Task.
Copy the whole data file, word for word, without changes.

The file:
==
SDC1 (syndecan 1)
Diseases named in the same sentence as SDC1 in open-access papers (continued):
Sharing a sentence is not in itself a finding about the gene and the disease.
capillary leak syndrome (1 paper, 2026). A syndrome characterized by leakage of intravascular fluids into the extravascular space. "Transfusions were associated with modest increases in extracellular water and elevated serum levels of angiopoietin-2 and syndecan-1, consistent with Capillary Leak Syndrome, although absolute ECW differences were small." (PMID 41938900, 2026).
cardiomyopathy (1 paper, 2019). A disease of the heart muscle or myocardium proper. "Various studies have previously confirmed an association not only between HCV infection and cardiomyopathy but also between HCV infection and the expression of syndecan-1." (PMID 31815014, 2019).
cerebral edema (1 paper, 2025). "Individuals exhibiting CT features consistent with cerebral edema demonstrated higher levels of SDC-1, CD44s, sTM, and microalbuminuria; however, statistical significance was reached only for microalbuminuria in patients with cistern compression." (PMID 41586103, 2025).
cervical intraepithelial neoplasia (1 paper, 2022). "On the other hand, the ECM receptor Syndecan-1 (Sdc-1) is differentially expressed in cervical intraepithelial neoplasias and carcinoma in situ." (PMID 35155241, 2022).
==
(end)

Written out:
SDC1 (syndecan 1)
Diseases named in the same sentence as SDC1 in open-access papers (continued):
Sharing a sentence is not in itself a finding about the gene and the disease.
capillary leak syndrome (1 paper, 2026). A syndrome characterized by leakage of intravascular fluids into the extravascular space. "Transfusions were associated with modest increases in extracellular water and elevated serum levels of angiopoietin-2 and syndecan-1, consistent with Capillary Leak Syndrome, although absolute ECW differences were small." (PMID 41938900, 2026).
cardiomyopathy (1 paper, 2019). A disease of the heart muscle or myocardium proper. "Various studies have previously confirmed an association not only between HCV infection and cardiomyopathy but also between HCV infection and the expression of syndecan-1." (PMID 31815014, 2019).
cerebral edema (1 paper, 2025). "Individuals exhibiting CT features consistent with cerebral edema demonstrated higher levels of SDC-1, CD44s, sTM, and microalbuminuria; however, statistical significance was reached only for microalbuminuria in patients with cistern compression." (PMID 41586103, 2025).
cervical intraepithelial neoplasia (1 paper, 2022). "On the other hand, the ECM receptor Syndecan-1 (Sdc-1) is differentially expressed in cervical intraepithelial neoplasias and carcinoma in situ." (PMID 35155241, 2022).